Arles, c. 16 November 1888
My dear sister,
It gave me much pleasure to receive a reply from Mrs. Mauve
at last. As I want to write her a letter one of these days,
kindly send me her present address at once and without fail.
Her letter was dated from The Hague, but she does not say
whether she is going to stay there; my impression was that she
was going to stay at Laren. She told me that she had received a
nice letter from you.
I received the letter dated from Middelharnis, and I thank
you very much for it. It is a very good thing that you have at
least started to read Au bonheur des dames, and so on. There
are a lot of things in it - as in Guy de Maupassant too, for
I have already answered you that I don't like Mother's picture
I have just finished painting, to put in my bedroom, a
memory of the garden at Etten; here is a
sketch of it. It is a rather large canvas.
Here are the details of the colours. The younger of the two
ladies who are out for a walk is wearing a Scottish shawl with
green and orange checks, and a red parasol. The old lady has a
violet shawl, nearly black. But a bunch of dahlias, some of
them citron yellow, the others pink and white mixed, are like
an explosion of colour on the somber figure. Behind them a few
cedar shrubs and emerald-green cypresses. Behind the cypresses
one sees a field of pale green and red cabbages, surrounded by
a border of little white flowers. The sandy path is of a raw
orange colour; the foliage of the two beds of scarlet geraniums
is very green. Finally, the interjacent plane, there is a
maid-servant, dressed in blue, who is arranging a profusion of
plants with white, pink, yellow and vermilion-red flowers.
Here you are. I know this is hardly what one might call a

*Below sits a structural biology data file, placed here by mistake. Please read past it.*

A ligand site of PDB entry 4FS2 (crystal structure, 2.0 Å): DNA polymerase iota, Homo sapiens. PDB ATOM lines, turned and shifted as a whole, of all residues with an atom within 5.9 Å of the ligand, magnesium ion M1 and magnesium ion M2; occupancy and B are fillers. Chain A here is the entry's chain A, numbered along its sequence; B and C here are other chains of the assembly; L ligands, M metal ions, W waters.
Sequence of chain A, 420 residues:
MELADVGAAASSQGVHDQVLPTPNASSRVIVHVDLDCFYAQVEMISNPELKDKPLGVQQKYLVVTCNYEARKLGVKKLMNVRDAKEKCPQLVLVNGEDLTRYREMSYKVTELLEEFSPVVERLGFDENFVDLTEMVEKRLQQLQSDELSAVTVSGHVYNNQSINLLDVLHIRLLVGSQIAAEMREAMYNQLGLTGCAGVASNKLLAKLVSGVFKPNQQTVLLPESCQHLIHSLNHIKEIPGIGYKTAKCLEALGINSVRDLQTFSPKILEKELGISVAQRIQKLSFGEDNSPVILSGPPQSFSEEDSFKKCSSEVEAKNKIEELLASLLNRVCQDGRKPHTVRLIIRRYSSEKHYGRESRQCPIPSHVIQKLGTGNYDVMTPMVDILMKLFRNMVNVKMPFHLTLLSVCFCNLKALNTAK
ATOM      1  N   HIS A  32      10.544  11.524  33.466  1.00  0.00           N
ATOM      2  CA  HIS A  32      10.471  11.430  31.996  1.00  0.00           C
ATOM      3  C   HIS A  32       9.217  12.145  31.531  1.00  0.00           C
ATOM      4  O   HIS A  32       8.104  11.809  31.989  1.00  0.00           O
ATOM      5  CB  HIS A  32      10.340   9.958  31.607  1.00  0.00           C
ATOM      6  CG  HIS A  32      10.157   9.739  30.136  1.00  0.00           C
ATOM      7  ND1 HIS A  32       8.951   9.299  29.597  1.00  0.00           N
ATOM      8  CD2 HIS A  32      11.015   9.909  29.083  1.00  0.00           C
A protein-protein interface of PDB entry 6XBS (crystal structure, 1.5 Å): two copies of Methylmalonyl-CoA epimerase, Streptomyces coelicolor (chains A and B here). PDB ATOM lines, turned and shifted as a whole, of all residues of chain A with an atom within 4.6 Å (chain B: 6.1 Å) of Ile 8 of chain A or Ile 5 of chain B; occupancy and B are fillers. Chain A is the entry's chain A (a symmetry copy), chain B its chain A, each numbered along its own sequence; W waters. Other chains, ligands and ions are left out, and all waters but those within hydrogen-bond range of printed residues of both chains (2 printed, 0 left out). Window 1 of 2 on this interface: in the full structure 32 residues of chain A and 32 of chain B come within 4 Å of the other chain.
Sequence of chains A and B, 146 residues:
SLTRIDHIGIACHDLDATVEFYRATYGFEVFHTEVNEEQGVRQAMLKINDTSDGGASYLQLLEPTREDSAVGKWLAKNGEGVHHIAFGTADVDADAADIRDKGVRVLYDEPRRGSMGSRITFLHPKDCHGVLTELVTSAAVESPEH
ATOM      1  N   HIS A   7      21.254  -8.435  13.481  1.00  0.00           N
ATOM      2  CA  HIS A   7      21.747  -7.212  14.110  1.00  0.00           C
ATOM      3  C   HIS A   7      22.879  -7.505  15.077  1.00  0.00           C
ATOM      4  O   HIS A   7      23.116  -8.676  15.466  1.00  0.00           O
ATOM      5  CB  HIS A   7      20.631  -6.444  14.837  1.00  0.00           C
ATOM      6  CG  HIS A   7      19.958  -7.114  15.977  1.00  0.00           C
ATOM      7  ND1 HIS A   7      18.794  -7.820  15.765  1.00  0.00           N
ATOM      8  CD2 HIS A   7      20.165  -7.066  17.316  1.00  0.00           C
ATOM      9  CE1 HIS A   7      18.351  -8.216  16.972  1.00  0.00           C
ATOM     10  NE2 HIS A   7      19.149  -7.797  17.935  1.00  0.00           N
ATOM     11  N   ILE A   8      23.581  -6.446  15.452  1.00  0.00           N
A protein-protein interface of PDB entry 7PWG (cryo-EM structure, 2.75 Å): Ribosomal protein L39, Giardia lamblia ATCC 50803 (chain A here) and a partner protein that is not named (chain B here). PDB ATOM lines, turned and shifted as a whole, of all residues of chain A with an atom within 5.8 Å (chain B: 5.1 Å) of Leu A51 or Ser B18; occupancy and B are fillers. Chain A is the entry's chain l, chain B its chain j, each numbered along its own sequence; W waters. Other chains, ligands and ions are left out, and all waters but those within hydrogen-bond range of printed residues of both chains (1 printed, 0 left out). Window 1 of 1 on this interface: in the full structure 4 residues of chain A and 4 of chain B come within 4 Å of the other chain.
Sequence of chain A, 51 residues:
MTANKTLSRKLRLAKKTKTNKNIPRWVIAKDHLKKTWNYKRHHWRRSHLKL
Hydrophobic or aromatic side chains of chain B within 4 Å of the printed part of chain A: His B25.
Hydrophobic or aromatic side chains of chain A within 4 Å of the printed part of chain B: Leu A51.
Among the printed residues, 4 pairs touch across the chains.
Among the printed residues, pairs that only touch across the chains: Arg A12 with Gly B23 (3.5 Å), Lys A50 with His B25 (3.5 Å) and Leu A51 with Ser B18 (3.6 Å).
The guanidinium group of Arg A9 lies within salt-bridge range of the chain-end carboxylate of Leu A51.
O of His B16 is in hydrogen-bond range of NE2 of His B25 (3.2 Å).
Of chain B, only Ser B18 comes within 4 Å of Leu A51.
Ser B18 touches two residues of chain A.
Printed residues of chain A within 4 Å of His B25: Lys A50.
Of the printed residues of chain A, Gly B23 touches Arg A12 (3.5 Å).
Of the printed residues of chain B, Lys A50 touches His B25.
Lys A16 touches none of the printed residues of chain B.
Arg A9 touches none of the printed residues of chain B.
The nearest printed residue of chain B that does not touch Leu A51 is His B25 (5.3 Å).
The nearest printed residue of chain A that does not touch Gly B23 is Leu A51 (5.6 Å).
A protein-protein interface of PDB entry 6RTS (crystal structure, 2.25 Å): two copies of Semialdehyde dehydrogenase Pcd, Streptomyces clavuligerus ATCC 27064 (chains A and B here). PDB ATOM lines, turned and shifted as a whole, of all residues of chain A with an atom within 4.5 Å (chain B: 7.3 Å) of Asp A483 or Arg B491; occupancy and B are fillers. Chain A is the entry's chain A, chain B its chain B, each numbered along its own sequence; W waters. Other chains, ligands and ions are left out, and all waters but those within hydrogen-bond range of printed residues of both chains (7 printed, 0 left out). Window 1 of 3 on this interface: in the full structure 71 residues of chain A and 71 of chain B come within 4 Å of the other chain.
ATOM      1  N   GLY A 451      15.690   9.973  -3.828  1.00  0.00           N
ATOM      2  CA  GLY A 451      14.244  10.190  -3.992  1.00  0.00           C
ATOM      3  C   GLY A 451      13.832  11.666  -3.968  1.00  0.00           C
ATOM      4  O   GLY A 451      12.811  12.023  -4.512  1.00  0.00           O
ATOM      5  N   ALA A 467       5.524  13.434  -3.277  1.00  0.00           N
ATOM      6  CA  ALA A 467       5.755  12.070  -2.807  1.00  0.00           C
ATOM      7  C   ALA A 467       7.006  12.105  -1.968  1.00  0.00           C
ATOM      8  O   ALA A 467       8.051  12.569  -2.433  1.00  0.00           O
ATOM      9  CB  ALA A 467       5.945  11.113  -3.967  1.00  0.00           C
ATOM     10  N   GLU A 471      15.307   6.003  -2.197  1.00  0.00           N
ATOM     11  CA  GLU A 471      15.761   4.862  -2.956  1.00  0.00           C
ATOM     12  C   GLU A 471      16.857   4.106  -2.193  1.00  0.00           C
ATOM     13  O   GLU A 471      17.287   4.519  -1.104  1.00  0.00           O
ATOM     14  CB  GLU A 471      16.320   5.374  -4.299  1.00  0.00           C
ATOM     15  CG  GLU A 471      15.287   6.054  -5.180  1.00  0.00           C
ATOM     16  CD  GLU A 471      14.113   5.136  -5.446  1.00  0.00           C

likeness, but for me it renders the poetic character and the
style of the garden as I feel it. All the same, let us suppose
that the two ladies out for a walk are you and our mother; let
us even suppose that there is not the least, absolutely not the
least vulgar and fatuous resemblance - yet the deliberate
choice of colour, the somber violet with the blotch of violent
citron yellow of the dahlias, suggests Mother's personality to
The figure in the Scotch plaid with orange and green checks
stands out against the somber green of the cypress, which
contrast is further accentuated by the red parasol - this
figure gives me an impression of you like those in Dickens's
novels, a vaguely representative figure.
In a similar manner the bizarre lines, purposely selected
and multiplied, meandering all through the picture, may fail to
give the garden a vulgar resemblance, but may present it to our
minds as seen in a dream, depicting its character, and at the
same time stranger than it is in reality.
I have also painted “Une Liseuse de Romans,” the
luxuriant hair very black, a green bodice, the sleeves the
colour of wine lees, the skirt black, the background all
yellow, bookshelves with books. She is holding a yellow book in
So much for today. But remember I have not told you that my
friend Paul Gauguin, an impressionist painter, is now living
with me, and that we are very happy together. He strongly
encourages me to work often from pure imagination.
Give my kindest regards to Mother, and do not fail to send
me Mrs. Mauve's address by return mail.
I embrace you in thought, Mother and you.
Written in French.
At this time, Vincent was 35 year old
Vincent van Gogh. Letter to Wilhelmina van Gogh. Written c. 16 November 1888 in Arles. Translated by Mrs. Johanna van Gogh-Bonger, edited by Robert Harrison, number W09.
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